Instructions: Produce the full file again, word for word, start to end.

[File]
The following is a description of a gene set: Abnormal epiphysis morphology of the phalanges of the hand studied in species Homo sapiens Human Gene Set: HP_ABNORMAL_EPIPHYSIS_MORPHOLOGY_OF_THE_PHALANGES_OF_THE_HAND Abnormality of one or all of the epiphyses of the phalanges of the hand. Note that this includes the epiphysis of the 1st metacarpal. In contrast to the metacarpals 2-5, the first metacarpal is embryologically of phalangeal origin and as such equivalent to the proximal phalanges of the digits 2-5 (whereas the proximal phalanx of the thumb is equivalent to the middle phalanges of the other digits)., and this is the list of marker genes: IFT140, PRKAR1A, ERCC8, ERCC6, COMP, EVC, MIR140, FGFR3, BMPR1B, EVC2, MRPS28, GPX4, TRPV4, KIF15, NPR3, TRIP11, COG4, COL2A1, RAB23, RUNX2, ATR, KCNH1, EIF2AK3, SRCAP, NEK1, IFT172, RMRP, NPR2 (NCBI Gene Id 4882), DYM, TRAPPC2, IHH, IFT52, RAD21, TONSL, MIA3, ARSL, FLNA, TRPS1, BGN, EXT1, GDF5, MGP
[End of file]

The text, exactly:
The following is a description of a gene set: Abnormal epiphysis morphology of the phalanges of the hand studied in species Homo sapiens Human Gene Set: HP_ABNORMAL_EPIPHYSIS_MORPHOLOGY_OF_THE_PHALANGES_OF_THE_HAND Abnormality of one or all of the epiphyses of the phalanges of the hand. Note that this includes the epiphysis of the 1st metacarpal. In contrast to the metacarpals 2-5, the first metacarpal is embryologically of phalangeal origin and as such equivalent to the proximal phalanges of the digits 2-5 (whereas the proximal phalanx of the thumb is equivalent to the middle phalanges of the other digits)., and this is the list of marker genes: IFT140, PRKAR1A, ERCC8, ERCC6, COMP, EVC, MIR140, FGFR3, BMPR1B, EVC2, MRPS28, GPX4, TRPV4, KIF15, NPR3, TRIP11, COG4, COL2A1, RAB23, RUNX2, ATR, KCNH1, EIF2AK3, SRCAP, NEK1, IFT172, RMRP, NPR2 (NCBI Gene Id 4882), DYM, TRAPPC2, IHH, IFT52, RAD21, TONSL, MIA3, ARSL, FLNA, TRPS1, BGN, EXT1, GDF5, MGP